Curbing Immunity for Police Could Affect School Employees as Well
The national dialogue about racial injustice in the aftermath of the death of George Floyd in Minneapolis police custody has brought renewed attention to “qualified immunity,” a legal doctrine that some advocates believe has helped insulate police officers from accountability for misconduct.
But any major changes to that doctrine would also likely affect another group of government workers: public school educators.
Qualified immunity protects certain classifications of government officials from personal liability, including money damages, in civil lawsuits in federal courts, as long as the conduct in question does not violate clearly established statutory or constitutional rights of which a reasonable person would have known.
The doctrine is available not just to police officers—including school police officers—but to any government official exercising discretionary functions, and that includes teachers, principals, superintendents, and school board members. Some of the U.S. Supreme Court’s most significant decisions outlining the contours of qualified immunity have come in K-12 school cases, and educators routinely invoke it when they are sued, sometimes successfully and sometimes not.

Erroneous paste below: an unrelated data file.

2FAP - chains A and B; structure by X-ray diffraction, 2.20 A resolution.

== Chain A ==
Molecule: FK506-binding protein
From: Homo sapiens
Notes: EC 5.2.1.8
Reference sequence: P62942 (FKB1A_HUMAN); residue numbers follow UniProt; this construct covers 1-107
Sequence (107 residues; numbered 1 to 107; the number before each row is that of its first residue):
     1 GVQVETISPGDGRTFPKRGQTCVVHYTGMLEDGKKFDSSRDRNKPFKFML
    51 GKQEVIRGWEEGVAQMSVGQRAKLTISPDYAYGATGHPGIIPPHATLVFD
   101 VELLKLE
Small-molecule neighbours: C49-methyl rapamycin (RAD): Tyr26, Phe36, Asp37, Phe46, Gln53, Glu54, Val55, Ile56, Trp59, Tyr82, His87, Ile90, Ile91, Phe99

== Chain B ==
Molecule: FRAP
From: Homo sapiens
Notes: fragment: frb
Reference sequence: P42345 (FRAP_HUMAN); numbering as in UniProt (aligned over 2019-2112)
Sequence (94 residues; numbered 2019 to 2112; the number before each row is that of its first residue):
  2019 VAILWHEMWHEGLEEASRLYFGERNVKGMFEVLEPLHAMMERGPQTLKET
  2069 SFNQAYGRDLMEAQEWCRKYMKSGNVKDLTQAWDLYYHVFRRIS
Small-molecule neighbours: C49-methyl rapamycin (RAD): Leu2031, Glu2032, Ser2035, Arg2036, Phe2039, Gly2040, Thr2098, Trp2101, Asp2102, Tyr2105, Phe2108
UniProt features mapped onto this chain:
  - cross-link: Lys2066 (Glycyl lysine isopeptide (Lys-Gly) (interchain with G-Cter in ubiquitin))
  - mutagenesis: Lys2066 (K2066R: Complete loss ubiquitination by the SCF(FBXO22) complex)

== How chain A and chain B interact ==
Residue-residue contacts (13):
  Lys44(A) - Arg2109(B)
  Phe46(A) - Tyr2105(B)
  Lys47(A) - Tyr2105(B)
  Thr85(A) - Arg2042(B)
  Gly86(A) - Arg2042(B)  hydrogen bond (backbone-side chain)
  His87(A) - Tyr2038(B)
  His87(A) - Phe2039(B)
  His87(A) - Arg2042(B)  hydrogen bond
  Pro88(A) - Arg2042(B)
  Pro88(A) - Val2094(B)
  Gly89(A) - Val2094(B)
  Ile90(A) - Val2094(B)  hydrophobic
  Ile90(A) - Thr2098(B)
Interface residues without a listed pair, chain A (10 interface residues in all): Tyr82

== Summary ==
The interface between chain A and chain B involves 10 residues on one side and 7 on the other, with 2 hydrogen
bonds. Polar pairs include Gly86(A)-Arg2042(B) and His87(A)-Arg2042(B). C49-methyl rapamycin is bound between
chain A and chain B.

But qualified immunity is under growing criticism from scholars, advocates, and even Supreme Court justices on the left and right, and the high court is weighing whether to take up one or more of nine pending appeals that ask for a broad reconsideration of the doctrine. In the wake of Floyd’s death, the Democratic police reform bill in Congress would eliminate qualified immunity for police officers, and Republicans are also looking at the doctrine.
“There is an unjust and indefensible double standard when it comes to accountability” for law enforcement officers, educators, and other government officials, said Clark Neily, the vice president for criminal justice of the Cato Institute, a libertarian think tank in Washington that has helped lead the charge for doing away with qualified immunity.
“This double standard has been a contributing factor in the anger and frustration spilling out into the streets,” Neily said.
For education groups, the debate is a bit delicate. Most have issued statements recommitting their support for racial equality after the death of Floyd, but likely would be reluctant to have the protections of qualified immunity stripped from their members.
Several education groups contacted by Education Week to discuss qualified immunity, including AASA, the School Superintendents Association, and the National School Boards Association, declined an interview request on the topic, and others did not respond.
“Qualified immunity is inherently a balancing act,” said Thomas Hutton, the interim executive director of the Education Law Association, a group for professors who teach school law as well as lawyers and some K-12 educators
What is qualified immunity?